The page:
In recent years, playing on a Thursday night has had a negative stigma attached to it. "Thursday night! Channel 5!" chanted Manchester United fans at Chelsea in 2012 due to their Europa League participation. (Oh, how the tables have turned in that situation!)
Under new proposals from UEFA, however, we will now be watching vital European international qualifiers on the least favourite evening of the week to view the beautiful game.
As announced by UEFA last week, Europe's governing body are set to introduce "the week of football" concept for Euro 2016. Instead of 20 to 30 Euro qualifiers taking place on the same evening, the games will now be spread from Thursday to Tuesday, with eight to 10 matches per evening instead.
The same team will play either Thursdays and Sundays, Fridays and Mondays, or Saturdays and Tuesdays.
For once, UEFA appear to have struck upon a rather good idea.
England fans will not have to choose between the torment of watching the Three Lions and the pleasure of seeing their favourite continental stars playing for Spain or Germany—they can probably do both.
The new system will also mean 33 percent of games are played on weekends, as opposed to 10 percent for Euro 2012 qualifiers—and none when double-headers are played on Fridays and Tuesdays.
More weekend games means more potential viewers and revenue for the associations—it's the same reason the Champions League Final has been played on a Saturday since 2010.
Most importantly, the week of football will give a consistent schedule and fewer international breaks. As someone who has spoken out against dull and disruptive international breaks in the past, this can only be a good thing.
UEFA general secretary Gianni Infantino told the Leaders in Football conference in London that the move to a week of football has been "unanimously approved by all 53 national associations."
In an era in which international football is being usurped by the Champions League as the premier level of football, UEFA should be congratulated for making this move.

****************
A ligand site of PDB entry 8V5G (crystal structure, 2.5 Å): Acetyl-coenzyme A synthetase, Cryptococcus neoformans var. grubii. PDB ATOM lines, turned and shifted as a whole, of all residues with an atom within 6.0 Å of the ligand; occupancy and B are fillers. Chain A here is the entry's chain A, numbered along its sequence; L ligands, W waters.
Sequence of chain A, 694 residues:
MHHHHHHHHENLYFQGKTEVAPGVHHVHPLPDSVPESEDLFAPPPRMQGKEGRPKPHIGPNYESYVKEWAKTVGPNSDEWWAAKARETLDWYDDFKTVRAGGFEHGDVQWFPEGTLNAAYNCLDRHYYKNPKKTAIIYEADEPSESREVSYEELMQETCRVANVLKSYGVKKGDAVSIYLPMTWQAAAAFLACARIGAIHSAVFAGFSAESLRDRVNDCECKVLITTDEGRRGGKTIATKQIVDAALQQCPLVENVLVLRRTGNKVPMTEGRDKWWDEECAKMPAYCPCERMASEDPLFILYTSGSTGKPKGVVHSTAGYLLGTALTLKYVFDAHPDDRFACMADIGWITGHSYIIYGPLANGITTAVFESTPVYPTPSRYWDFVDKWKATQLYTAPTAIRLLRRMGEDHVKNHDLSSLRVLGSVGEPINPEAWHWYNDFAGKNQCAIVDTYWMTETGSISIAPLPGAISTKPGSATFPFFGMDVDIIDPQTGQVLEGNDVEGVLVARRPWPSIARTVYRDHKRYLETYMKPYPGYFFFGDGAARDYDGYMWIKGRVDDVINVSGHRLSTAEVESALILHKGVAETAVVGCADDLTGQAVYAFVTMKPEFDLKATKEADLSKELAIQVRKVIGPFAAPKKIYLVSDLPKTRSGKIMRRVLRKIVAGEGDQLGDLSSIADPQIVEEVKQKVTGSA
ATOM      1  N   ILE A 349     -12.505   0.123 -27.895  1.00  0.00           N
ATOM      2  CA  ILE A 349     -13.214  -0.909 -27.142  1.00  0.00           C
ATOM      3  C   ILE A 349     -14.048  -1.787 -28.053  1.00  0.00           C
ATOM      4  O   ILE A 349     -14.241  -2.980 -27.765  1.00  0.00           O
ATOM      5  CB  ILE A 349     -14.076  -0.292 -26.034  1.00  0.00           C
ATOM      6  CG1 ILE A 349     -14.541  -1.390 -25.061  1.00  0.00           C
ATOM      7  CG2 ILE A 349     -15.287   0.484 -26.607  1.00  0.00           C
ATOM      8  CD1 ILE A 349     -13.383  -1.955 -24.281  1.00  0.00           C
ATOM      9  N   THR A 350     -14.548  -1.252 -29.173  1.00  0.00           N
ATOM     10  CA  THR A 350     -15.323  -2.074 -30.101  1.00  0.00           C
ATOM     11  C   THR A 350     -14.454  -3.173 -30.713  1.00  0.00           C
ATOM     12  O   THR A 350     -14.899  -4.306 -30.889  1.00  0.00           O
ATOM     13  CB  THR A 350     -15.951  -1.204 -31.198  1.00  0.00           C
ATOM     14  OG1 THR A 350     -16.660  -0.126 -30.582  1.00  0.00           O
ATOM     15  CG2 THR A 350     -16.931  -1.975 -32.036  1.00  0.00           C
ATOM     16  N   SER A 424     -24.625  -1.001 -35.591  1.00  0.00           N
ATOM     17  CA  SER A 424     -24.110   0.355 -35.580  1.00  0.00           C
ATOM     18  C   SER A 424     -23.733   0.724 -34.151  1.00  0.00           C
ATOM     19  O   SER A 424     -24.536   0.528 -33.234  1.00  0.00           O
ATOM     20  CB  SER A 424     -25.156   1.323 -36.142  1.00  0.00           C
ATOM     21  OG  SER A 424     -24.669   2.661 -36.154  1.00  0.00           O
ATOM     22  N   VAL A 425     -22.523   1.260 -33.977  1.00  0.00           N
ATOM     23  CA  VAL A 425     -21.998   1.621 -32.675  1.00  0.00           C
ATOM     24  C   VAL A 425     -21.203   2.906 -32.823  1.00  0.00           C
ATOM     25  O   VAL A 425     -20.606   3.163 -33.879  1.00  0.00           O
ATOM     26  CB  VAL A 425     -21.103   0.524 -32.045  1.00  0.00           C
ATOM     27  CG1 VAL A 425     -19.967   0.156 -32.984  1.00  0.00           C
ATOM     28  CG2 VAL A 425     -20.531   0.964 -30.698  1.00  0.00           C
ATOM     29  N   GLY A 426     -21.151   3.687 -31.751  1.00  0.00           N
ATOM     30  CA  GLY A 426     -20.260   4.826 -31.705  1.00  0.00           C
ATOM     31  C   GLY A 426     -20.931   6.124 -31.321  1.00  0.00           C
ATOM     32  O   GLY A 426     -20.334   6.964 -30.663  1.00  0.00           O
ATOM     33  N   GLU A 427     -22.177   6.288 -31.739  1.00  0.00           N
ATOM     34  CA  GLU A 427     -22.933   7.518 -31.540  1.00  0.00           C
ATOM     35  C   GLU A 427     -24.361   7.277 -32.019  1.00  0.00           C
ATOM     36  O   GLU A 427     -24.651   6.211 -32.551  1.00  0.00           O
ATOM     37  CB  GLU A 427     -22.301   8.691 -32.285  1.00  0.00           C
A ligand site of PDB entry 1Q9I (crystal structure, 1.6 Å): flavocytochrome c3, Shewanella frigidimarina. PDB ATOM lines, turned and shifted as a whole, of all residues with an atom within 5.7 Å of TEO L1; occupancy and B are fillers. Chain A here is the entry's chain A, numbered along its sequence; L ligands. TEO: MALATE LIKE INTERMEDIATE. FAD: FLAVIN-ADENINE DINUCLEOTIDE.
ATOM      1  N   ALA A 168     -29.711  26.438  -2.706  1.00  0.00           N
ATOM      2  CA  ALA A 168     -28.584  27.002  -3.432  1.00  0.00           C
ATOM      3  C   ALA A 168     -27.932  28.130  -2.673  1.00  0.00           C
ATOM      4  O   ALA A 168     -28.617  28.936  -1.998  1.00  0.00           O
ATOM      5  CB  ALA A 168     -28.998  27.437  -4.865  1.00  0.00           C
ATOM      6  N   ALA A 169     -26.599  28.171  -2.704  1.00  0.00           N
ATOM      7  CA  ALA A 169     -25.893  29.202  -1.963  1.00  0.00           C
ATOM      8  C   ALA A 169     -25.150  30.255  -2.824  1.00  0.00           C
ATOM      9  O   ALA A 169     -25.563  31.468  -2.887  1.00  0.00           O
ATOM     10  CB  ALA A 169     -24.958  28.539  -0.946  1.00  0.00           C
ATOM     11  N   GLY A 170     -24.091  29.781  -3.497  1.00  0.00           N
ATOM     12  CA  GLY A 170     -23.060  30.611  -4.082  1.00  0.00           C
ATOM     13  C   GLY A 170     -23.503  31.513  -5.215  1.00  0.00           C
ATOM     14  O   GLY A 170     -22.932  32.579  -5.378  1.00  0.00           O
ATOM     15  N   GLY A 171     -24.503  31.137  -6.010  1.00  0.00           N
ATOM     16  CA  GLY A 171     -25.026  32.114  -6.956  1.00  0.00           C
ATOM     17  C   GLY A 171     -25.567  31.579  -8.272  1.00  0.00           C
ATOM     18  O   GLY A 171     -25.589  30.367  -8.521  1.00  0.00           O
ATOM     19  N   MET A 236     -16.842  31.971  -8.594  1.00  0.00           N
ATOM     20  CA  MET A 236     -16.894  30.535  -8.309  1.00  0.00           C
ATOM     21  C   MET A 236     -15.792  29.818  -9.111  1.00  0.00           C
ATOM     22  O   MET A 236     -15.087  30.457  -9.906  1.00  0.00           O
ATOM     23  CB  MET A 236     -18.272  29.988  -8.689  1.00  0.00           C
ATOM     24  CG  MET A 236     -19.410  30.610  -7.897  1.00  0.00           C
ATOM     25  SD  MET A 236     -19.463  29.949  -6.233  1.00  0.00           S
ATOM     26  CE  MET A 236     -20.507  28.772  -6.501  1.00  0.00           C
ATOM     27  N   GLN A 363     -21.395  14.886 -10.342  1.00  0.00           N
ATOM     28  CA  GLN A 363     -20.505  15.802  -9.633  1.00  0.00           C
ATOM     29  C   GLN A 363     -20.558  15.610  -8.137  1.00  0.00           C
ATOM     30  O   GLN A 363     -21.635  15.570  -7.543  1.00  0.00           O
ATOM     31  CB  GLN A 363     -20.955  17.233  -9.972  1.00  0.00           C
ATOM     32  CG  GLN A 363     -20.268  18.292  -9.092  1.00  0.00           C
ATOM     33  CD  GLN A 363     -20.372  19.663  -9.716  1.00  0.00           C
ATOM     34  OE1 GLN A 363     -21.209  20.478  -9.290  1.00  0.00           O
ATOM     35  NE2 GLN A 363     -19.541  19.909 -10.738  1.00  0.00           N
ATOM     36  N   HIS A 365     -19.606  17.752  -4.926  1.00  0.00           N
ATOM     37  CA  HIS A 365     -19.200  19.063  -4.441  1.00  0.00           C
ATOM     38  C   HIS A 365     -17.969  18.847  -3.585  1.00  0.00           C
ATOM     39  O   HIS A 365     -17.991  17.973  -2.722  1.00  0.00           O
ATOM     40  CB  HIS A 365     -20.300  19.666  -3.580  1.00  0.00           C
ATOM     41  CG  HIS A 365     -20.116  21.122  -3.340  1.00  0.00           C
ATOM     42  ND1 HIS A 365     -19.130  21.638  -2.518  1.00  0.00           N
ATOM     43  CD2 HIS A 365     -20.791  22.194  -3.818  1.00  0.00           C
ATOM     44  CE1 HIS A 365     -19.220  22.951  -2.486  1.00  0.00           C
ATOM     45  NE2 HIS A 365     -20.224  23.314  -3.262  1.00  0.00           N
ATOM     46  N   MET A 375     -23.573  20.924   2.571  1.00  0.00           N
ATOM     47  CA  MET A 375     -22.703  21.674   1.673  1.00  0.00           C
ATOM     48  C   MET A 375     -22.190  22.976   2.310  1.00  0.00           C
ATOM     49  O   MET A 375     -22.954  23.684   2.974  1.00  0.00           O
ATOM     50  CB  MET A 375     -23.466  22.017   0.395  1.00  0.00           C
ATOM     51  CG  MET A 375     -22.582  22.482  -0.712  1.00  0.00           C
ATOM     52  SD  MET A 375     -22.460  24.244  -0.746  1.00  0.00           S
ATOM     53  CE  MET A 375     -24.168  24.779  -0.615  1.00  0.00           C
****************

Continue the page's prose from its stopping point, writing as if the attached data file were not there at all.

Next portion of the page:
However, hold the applause for Michel Platini's motley organisation for just a moment.
France will be hosting Euro 2016, and as the holders, they earn automatic qualification. But thanks to Mr. Platini's influence, they will now also take part in qualification.
Yes, you read that correctly. France are already qualified but they will play meaningless qualification games regardless.
The move comes after Ukraine and Poland complained that they were unable to find high quality opposition against whom to play friendlies while everyone else was qualifying for Euro 2012.
It's a fair complaint that Brazil would probably also share, having had no real competitive games to speak of since the 2011 Copa America—something that saw them slide to their lowest ever position in the FIFA World Rankings last June.
But throwing France in with teams who are genuinely trying to qualify is a poor solution to the problem.
Isn't it a conflict of interest to have one side playing competitively in a qualifier and the other not? Isn't it a huge disadvantage to the teams who are not in France's qualification group that they have to play a full complement of teams who are actually trying to qualify?
These French qualifiers are to be known under the deceptively useful name "centralised friendlies." Without Platini at the helm of the organisation thinking of the best interests of his home nation, it seems unlikely they would exist. France's benefit will be the rest of Europe's loss.
Additionally, with the next European Championships expanded from 16 teams to 24, qualification is going to be more dull than ever. There will be nine group winners, nine runners-up and a subsequent play-off for all of the third-placed teams.
Qualification will be easier than ever and the chances of a side like England missing out—like they did in 2008—are greatly reduced. Furthermore, there will be more weaker sides than ever at the finals, meaning more group games will be uncompetitive rubbers.
The expansion of the European Championships is not being done in the interest of football. The European game's highest level is being diluted in the interests of higher revenues.
It's no secret that football's governing bodies rank profit margins above all else, but a short-term reach for higher viewing figures might result in more of us turning away from a dull tournament in the long term.
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